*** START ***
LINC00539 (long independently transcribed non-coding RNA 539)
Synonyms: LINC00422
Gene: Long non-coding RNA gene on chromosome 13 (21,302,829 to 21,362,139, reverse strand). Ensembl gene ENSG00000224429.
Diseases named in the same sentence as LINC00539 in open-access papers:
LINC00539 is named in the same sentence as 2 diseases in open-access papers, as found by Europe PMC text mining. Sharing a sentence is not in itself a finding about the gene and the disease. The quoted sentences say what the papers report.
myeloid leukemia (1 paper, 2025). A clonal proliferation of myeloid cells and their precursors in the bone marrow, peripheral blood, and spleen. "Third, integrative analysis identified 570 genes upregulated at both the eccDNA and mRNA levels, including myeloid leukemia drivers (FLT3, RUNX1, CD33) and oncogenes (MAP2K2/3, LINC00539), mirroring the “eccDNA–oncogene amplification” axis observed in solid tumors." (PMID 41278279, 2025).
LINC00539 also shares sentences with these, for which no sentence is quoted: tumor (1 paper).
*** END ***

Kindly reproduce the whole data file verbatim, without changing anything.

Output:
LINC00539 (long independently transcribed non-coding RNA 539)
Synonyms: LINC00422
Gene: Long non-coding RNA gene on chromosome 13 (21,302,829 to 21,362,139, reverse strand). Ensembl gene ENSG00000224429.
Diseases named in the same sentence as LINC00539 in open-access papers:
LINC00539 is named in the same sentence as 2 diseases in open-access papers, as found by Europe PMC text mining. Sharing a sentence is not in itself a finding about the gene and the disease. The quoted sentences say what the papers report.
myeloid leukemia (1 paper, 2025). A clonal proliferation of myeloid cells and their precursors in the bone marrow, peripheral blood, and spleen. "Third, integrative analysis identified 570 genes upregulated at both the eccDNA and mRNA levels, including myeloid leukemia drivers (FLT3, RUNX1, CD33) and oncogenes (MAP2K2/3, LINC00539), mirroring the “eccDNA–oncogene amplification” axis observed in solid tumors." (PMID 41278279, 2025).
LINC00539 also shares sentences with these, for which no sentence is quoted: tumor (1 paper).